California Child Custody Case is A Complex Blend of Family and Immigration Law

Up the coast from Orange County a child custody case with tragic overtones promises to be especially complex. According to an account in the San Francisco Chronicle, Allison Benavides, age 7, is caught between a father with a dubious past who is now living in the family’s native El Salvador and relatives who want to keep her here in the United States. All of this comes in the wake of the recent death of the little girl’s mother and three-year-old sister.

As the Chronicle reports, Benavides’ mother died in a fire in Oakland last December. At the time her father was “in federal immigration custody” awaiting deportation. He is now back in El Salvador, but attempts to reunite him with his daughter are complicated. This is not an ordinary California fathers’ rights case of the type that we often see here in Orange County.

At the time of the mother’s death Allison’s father had not been a part of the family’s life for some time. The Chronicle reports that in 2008 he “pleaded no contest to misdemeanor battery” on a charge of punching the mother in the face. “He served a few days in jail, attended weekly sessions of domestic violence counseling for a year, and was ordered to stay away from the family – a ban that was later lifted,” the paper reports.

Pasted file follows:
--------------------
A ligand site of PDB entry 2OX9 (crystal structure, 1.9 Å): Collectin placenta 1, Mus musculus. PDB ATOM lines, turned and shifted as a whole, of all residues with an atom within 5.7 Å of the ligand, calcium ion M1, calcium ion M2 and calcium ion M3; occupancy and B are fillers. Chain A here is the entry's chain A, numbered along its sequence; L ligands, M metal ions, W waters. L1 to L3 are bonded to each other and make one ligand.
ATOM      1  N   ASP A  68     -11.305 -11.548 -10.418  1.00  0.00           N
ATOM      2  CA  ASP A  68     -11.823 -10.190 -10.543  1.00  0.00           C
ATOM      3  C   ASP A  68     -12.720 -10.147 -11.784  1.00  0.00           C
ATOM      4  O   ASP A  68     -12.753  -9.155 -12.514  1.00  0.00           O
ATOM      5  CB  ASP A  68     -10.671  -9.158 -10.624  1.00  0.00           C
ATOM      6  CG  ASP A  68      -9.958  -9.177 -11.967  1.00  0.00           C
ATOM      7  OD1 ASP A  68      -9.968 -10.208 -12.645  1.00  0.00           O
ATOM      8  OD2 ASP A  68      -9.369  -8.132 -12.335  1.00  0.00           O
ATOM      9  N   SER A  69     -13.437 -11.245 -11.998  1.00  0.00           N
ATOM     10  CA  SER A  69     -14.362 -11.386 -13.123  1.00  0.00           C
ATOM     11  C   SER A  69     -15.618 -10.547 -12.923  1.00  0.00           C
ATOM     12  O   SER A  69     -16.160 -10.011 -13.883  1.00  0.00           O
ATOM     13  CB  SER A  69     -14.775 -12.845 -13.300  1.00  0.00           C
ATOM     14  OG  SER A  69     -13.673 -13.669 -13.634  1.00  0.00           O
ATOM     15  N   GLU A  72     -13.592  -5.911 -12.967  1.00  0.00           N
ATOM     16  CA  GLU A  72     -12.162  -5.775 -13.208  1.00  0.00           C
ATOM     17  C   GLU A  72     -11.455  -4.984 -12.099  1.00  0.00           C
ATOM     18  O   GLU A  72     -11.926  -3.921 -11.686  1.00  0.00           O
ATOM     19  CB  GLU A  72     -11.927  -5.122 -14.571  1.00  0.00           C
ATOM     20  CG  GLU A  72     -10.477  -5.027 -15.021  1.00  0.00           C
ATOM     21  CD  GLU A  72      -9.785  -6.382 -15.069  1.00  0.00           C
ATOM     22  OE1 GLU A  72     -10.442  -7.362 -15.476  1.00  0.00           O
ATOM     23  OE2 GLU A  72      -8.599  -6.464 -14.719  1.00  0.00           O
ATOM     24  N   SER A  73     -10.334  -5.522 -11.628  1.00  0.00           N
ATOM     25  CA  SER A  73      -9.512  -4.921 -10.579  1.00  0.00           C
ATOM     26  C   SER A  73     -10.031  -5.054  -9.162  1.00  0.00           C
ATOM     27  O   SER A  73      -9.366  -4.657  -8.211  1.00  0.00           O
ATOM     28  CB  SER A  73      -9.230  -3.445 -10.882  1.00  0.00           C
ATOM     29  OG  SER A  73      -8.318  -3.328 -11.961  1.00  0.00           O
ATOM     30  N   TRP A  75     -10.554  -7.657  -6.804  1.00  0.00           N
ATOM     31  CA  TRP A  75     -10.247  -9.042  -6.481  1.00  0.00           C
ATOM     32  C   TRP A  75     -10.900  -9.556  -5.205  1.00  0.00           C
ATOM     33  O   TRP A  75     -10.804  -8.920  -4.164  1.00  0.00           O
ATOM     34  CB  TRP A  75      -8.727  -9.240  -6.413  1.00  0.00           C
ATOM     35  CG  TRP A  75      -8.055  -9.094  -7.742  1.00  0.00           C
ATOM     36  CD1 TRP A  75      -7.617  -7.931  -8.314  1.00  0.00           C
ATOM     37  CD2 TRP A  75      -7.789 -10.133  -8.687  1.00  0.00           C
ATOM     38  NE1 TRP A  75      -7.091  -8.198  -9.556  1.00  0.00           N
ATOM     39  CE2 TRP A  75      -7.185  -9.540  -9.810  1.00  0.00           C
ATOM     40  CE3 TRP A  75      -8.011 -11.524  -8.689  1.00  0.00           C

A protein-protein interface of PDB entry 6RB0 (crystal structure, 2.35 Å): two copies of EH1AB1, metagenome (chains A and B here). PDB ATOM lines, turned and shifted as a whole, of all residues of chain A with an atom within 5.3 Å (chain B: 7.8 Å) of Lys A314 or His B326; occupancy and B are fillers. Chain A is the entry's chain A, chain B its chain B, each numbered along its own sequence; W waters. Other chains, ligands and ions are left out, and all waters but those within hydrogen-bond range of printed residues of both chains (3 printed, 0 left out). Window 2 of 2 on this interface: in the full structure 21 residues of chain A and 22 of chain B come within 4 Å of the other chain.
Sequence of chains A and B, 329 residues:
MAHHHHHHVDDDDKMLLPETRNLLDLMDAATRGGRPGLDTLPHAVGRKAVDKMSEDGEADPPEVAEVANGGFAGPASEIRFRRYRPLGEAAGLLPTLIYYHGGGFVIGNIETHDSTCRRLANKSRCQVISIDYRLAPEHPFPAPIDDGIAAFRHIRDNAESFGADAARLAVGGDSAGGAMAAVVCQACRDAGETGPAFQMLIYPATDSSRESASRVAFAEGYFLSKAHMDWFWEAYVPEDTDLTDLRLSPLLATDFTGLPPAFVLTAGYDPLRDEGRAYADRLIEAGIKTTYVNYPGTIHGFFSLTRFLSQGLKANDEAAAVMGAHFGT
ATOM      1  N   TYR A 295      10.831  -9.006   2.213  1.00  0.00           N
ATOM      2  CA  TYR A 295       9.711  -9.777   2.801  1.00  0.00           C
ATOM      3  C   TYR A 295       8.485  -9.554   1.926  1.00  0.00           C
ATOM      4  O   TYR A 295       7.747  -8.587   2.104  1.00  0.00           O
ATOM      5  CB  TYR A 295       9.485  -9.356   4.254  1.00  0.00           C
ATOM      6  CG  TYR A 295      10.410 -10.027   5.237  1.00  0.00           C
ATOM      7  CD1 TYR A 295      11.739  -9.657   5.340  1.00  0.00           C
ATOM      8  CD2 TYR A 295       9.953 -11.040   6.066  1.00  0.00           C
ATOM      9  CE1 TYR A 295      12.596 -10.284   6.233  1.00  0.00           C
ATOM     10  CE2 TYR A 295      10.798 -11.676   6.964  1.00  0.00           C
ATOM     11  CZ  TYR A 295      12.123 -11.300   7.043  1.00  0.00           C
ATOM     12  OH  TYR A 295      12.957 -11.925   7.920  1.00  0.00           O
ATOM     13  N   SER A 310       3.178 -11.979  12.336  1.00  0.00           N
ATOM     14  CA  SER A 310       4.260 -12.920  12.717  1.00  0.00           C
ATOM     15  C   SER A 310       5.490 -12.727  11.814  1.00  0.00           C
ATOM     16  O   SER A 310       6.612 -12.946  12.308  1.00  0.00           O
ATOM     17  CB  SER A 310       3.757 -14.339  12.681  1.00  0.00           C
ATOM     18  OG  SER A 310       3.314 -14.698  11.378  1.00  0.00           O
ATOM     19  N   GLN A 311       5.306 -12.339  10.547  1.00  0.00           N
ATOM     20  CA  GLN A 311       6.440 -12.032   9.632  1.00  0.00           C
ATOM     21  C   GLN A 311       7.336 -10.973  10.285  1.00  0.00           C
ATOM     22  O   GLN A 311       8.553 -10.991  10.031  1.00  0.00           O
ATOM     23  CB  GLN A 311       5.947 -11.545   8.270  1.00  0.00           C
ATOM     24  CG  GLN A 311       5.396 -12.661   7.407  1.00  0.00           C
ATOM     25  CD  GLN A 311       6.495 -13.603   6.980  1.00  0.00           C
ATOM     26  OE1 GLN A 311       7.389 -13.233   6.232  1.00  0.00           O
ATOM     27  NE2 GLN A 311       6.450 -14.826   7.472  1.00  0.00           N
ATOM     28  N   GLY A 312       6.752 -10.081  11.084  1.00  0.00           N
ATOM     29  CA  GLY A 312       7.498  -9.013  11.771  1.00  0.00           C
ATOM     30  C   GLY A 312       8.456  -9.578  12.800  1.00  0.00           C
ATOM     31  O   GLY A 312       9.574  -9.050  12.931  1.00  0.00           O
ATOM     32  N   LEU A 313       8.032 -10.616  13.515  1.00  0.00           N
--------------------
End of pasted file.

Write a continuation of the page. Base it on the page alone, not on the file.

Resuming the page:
During that period Allison was living with her maternal grandfather in El Salvador. She crossed into the US illegally last year to rejoin her mother in Oakland. The grandfather is now willing to take custody of her, but so are several other relatives here in the United States. The position of Allison’s father, both whether he actually wants custody of her and how his previous domestic violence conviction may affect a family law court’s custody ruling, remain unclear. On top of all this, of course, is the fact that Allison is an illegal immigrant here in the United States.

Sorting out complex California family law issues such as these is exactly the kind of conundrum that an Orange County fathers rights and child custody attorney is well-placed to assist with. The law requires courts to act in the best interests of the child when deciding Orange County and other California child custody cases. An Orange County divorce and family law lawyer’s job is to help clarify where, exactly, those interests lie.

San Francisco Chronicle: Oakland: 2-nation custody dispute after fatal fire